Study of Tests to Evaluate Effectiveness of Anti-HIV Drugs
|ClinicalTrials.gov Identifier: NCT00006494|
Recruitment Status : Completed
First Posted : November 15, 2000
Last Update Posted : July 2, 2017
|First Submitted Date||November 14, 2000|
|First Posted Date||November 15, 2000|
|Last Update Posted Date||July 2, 2017|
|Start Date||November 7, 2000|
|Primary Completion Date||Not Provided|
|Current Primary Outcome Measures||Not Provided|
|Original Primary Outcome Measures||Not Provided|
|Change History||Complete list of historical versions of study NCT00006494 on ClinicalTrials.gov Archive Site|
|Current Secondary Outcome Measures||Not Provided|
|Original Secondary Outcome Measures||Not Provided|
|Current Other Outcome Measures||Not Provided|
|Original Other Outcome Measures||Not Provided|
|Brief Title||Study of Tests to Evaluate Effectiveness of Anti-HIV Drugs|
|Official Title||An Assessment of the Relationship Between Antiretroviral Drug Genotype/Phenotype (IC50) and Antiretroviral Activity in HIV-Infected, Drug-Experienced Patients With Suboptimal Suppression of Plasma Viral Load|
The purpose of this study is to determine how laboratory tests called genotyping and phenotyping assess the effectiveness of antiretroviral drugs used to treat HIV infection. Some HIV-infected patients have measurable levels of virus in their blood even though they are taking combination drug therapy-including didanosine, stavudine, or efavirenz-against HIV. Genotyping and phenotyping can be used to test for resistance to a specific drug, thereby providing information that can help doctors decide on optimal drug treatment for a given patient. Genotyping identifies mutations, or changes, the virus undergoes that allow it to continue to grow despite drug treatment. Phenotyping involves growing the virus in test tubes with different amounts of drug and then calculating how much drug is required to stop its growth.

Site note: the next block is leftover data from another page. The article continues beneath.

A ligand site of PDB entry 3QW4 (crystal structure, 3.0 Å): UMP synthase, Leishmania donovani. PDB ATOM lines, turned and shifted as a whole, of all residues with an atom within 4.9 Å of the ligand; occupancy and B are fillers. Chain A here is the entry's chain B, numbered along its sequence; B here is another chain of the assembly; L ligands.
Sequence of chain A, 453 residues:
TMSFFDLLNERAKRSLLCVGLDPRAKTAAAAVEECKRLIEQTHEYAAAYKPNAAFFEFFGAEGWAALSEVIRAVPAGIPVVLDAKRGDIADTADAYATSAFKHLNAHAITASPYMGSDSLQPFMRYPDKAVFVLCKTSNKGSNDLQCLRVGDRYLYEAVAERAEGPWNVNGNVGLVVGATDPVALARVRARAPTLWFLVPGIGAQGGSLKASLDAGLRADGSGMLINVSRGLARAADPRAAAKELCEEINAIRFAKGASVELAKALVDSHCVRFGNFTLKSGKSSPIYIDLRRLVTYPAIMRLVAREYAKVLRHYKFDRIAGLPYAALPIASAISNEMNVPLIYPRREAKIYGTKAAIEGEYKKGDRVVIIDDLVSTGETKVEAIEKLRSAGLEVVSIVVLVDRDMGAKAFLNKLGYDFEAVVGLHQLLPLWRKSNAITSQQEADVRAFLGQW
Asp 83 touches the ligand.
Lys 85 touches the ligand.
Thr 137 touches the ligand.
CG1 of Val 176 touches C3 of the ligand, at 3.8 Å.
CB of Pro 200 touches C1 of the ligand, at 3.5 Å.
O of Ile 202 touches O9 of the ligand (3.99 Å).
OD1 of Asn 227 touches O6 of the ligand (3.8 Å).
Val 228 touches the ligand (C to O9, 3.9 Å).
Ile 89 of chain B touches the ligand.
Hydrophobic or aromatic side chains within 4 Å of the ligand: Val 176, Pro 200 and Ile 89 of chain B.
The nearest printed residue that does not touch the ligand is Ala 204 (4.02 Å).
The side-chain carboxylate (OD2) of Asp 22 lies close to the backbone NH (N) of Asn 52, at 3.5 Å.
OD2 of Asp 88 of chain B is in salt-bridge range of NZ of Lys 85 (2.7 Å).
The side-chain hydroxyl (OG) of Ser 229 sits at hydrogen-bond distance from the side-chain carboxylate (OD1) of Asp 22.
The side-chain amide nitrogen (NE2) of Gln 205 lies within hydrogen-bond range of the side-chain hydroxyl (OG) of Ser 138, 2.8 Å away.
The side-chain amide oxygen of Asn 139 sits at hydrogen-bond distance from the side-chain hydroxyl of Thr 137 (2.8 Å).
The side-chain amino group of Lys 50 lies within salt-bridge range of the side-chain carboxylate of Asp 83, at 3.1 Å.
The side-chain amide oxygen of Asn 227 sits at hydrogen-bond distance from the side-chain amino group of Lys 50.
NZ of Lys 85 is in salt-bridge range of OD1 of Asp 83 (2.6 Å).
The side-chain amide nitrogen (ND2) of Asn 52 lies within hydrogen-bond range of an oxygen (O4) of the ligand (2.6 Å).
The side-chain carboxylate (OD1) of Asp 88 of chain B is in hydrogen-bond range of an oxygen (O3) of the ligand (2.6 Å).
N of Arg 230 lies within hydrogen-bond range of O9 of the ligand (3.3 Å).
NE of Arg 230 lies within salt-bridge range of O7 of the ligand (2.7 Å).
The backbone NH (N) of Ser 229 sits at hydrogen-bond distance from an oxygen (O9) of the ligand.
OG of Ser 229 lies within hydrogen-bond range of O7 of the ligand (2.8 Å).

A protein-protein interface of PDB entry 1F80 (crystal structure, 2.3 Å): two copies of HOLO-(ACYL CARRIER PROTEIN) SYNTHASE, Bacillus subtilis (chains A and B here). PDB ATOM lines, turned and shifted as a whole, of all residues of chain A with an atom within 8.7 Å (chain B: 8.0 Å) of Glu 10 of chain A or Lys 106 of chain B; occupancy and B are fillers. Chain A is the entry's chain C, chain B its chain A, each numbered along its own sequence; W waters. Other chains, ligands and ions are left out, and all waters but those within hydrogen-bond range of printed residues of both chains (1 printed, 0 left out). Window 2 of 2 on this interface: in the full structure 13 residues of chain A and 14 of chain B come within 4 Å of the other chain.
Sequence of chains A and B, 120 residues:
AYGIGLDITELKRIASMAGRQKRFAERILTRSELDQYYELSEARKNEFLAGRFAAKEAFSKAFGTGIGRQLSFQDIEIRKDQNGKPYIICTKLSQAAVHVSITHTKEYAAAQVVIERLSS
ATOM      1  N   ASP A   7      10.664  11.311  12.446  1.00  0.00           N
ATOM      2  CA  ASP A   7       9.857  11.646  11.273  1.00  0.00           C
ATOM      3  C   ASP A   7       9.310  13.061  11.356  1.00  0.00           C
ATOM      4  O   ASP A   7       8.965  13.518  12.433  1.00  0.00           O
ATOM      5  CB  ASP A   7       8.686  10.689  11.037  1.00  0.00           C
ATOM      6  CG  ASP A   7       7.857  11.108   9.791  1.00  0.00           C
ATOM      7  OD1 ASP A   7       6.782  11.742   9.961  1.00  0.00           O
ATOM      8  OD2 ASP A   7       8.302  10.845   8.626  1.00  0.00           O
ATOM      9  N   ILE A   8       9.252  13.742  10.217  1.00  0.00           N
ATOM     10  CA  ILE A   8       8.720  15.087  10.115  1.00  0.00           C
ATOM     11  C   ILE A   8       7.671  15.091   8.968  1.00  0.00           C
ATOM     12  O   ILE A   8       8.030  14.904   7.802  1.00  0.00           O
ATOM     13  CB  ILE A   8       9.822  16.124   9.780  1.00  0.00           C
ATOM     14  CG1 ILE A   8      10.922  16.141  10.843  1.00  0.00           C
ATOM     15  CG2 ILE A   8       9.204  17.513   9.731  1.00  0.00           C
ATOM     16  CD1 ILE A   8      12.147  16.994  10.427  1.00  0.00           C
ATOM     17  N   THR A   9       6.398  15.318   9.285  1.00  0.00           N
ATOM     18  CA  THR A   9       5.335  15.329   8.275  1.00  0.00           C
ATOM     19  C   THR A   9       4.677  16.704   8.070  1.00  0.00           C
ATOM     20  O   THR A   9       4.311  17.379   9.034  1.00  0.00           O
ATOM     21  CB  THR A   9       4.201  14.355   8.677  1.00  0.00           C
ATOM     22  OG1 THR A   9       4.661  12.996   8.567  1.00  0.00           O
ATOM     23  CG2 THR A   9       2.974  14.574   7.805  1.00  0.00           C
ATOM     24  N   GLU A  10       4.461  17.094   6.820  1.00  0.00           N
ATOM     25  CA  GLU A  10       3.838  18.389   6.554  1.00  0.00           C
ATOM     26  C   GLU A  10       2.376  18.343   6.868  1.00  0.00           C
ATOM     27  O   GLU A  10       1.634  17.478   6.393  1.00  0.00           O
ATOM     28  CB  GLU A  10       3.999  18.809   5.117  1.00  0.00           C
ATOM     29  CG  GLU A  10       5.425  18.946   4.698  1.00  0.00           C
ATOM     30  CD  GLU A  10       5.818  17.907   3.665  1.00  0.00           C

Patients 18 years of age and older with HIV infection and viral levels between 5000 and 100,000 copies per milliliter of blood who have been taking antiretroviral therapy for at least 6 months may be eligible for this study. Candidates will be screened with a urine test and various blood tests, including genotyping and phenotyping.
Participants will have a series of tests to determine whether or not a drug is active against HIV. This involves temporarily stopping the drug under study (i.e., either efavirenz or didanosine or stavudine). The study procedure is as follows: